Israel: The Final Curtain for Palestine

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July 15, 2007: The Arab League is having a lively debate over whether to send a delegation to Israel. That would be a first, the result of many Arab countries no longer considering Israel a "problem," but rather more of an asset. Islamic radicalism is generally accepted to be a problem, even though, or perhaps because, it is so popular with many Arabs. There are problems in the Middle East, and many Arabs now recognize that the cause is not Israel. The Arab Reform Movement is pretty blunt about blaming Arabs for the lack of good government, or economic and scientific progress in the region. Many Arabs note that over half of Israel's population is "Arab" (either Israeli Arab or Israelis of Middle Eastern origin), and that has not prevented Israel from building a working democracy and thriving economy. An increasing number of Arabs ask, "why not us?" The Palestinians are increasingly seen as a bunch of self-destructive screw-ups who can't do anything right. Arab support for Palestinians is increasingly just for show, and the show is coming to an end.

July 14, 2007: In Lebanon, the siege of Islamic terrorists in a northern Palestinian refugee camp continues, with 219 dead so far (98 soldiers, the rest terrorists and a few civilians). The terrorists insist they will fight to the death, and there are at least a few dozen still holding out. Iran and Syria are trying to organize a popular uprising that would put a Shia dominated government in power. But this would trigger another civil war, and France is sponsoring negotiations to try and find another way. Iranian radicals, however, are obsessed with destroying Israel and want to start another attack via southern Israel. Syria wants to regain control of Lebanon, which it sees as "stolen" after World War I, when France created Lebanon as a Christian majority state. Many of the Christians have since fled (to get away from religious persecution from Moslems), and are no longer a majority. Between the Sunnis, Shia, Druze and Christians, no one is, and everyone cannot agree on how to share power.

July 13, 2007: Hundreds of Fatah affiliated Islamic terrorists are signing amnesty deals that require them to stop attacking Israel. In return, Israeli counter-terror forces would stop hunting them. While many of the terrorists won't sign, this effort by Fatah will greatly reduce the strength of the terrorists. Cooperation between Fatah and Israeli intelligence and police would further hinder terrorist efforts against Israel. However, the security wall would continue to be built between the West Bank and Israel.

July 12, 2007: Hamas has sent its police to arrest al Qaeda sympathizers, particularly those who have been attacking video stores and cafes, and trying to force Palestinians to adopt a more Islamic conservative lifestyle. Hamas does not want to be viewed as providing sanctuary for Islamic terrorists, except those who concentrate their efforts against Israel, which Hamas is still pledged to destroy.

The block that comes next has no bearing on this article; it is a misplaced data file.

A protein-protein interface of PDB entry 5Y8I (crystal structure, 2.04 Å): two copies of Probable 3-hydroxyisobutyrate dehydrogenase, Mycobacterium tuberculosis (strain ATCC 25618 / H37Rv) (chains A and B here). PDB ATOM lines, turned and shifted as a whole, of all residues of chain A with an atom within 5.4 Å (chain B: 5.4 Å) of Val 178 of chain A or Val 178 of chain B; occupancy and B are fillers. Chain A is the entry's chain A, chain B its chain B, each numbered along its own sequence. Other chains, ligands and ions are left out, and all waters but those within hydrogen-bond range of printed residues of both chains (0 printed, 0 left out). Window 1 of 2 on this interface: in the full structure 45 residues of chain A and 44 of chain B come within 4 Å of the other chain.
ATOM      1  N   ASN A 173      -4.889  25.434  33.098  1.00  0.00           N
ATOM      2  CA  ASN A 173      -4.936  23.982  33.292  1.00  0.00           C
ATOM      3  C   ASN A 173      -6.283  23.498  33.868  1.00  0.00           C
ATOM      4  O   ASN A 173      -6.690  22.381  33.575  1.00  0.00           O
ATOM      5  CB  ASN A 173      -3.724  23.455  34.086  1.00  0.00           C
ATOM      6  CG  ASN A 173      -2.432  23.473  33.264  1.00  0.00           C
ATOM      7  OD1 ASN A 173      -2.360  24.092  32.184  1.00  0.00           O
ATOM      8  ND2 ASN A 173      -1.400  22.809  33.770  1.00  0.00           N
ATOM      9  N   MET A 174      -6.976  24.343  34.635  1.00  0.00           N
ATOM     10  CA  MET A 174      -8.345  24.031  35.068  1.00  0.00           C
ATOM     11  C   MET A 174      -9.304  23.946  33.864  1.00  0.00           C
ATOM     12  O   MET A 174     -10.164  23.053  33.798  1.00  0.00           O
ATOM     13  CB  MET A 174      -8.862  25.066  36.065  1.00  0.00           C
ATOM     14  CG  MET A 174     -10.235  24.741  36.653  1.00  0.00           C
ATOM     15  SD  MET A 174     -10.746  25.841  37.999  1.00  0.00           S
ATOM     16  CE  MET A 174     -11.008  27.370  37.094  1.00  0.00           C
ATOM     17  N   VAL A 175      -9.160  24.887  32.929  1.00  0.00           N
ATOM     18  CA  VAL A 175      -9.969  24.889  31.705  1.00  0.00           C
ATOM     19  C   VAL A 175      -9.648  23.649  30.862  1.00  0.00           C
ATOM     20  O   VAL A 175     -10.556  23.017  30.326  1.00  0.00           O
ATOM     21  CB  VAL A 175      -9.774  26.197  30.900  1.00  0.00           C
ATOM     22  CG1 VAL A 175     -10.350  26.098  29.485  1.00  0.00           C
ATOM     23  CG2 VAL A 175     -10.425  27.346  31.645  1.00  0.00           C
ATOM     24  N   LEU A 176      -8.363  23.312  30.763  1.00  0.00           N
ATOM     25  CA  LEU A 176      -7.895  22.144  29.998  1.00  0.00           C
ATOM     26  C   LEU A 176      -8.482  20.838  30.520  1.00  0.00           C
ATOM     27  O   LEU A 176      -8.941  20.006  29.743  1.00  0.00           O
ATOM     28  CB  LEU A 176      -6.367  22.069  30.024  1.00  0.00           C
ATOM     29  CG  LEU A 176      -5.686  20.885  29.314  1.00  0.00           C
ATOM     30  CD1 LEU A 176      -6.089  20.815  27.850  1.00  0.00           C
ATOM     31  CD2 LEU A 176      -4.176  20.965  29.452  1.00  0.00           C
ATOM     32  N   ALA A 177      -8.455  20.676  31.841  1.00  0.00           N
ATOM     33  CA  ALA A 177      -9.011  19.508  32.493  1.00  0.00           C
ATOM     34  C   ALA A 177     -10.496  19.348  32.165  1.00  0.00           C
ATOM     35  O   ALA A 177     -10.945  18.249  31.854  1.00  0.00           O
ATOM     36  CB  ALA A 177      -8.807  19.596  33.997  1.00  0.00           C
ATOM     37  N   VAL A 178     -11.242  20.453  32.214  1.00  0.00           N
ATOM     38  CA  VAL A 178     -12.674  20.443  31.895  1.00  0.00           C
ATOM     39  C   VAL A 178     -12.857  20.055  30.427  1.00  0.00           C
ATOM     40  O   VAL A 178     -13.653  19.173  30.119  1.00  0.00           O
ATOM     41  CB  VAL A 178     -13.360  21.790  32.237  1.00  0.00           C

July 11, 2007: Fatah is calling on the UN to put peacekeepers in charge of Gaza. But no one in the West, or the Arab world, wants to send their soldiers to Gaza to battle Hamas.

July 10, 2007: Israel is changing its strategy towards Gaza and Hamas. Noting that a "hands off" policy simply led to more Hamas attacks, Israel is now using the same tactics that worked so well in the West Bank. Frequent raids will now be the norm in Gaza, which will collect information, destroy terrorist facilities, and keep Hamas off balance.

July 9, 2007: After several days of Israeli army operations in Gaza, the Kassam rockets continue to land in southern Israel. However, it's now down to 2-5 a day. The army did find, and destroy Kassam launchers and workshops, and killed eleven Hamas gunmen who tried to oppose the troops. Meanwhile, it became public that Israeli intelligence has warned Morocco that eleven al Qaeda operatives have recently headed their way, with orders to make some attacks, particularly on foreigners. Israel and Morocco have long maintained good relations.

July 8, 2007: Israel refuses to allow anything but basic food and medical supplies to enter Gaza, in the belief that the resumption of normal imports would lead to smuggling weapons in. Hamas is appealing to its leftist allies in Europe to attack the Israelis on humanitarian grounds. Many European leftists consider terror attacks on Israel as "legitimate resistance" and no excuse for anything. But most Europeans, and Egypt, fear Hamas will allow Gaza to become a sanctuary for Islamic terrorists. For that reason. Egypt supports the Israeli demand that Palestinians must enter and leave Gaza (into Egypt) via checkpoints controlled by Israel. Hamas refuses to allow this, stranding 4,000 Palestinians in Egypt. Hamas wants to use checkpoints controlled by Palestinians and Egyptians (who can be bribed to allow terrorists and cash in).

July 7, 2007: Hamas is going after the pro-Fatah clan based gangs in Gaza, one at a time. Some of the gangs are considered useful allies by Hamas, but others are deemed too closely connected to Fatah, or simply too evil, and unreliable, to deal with.

 

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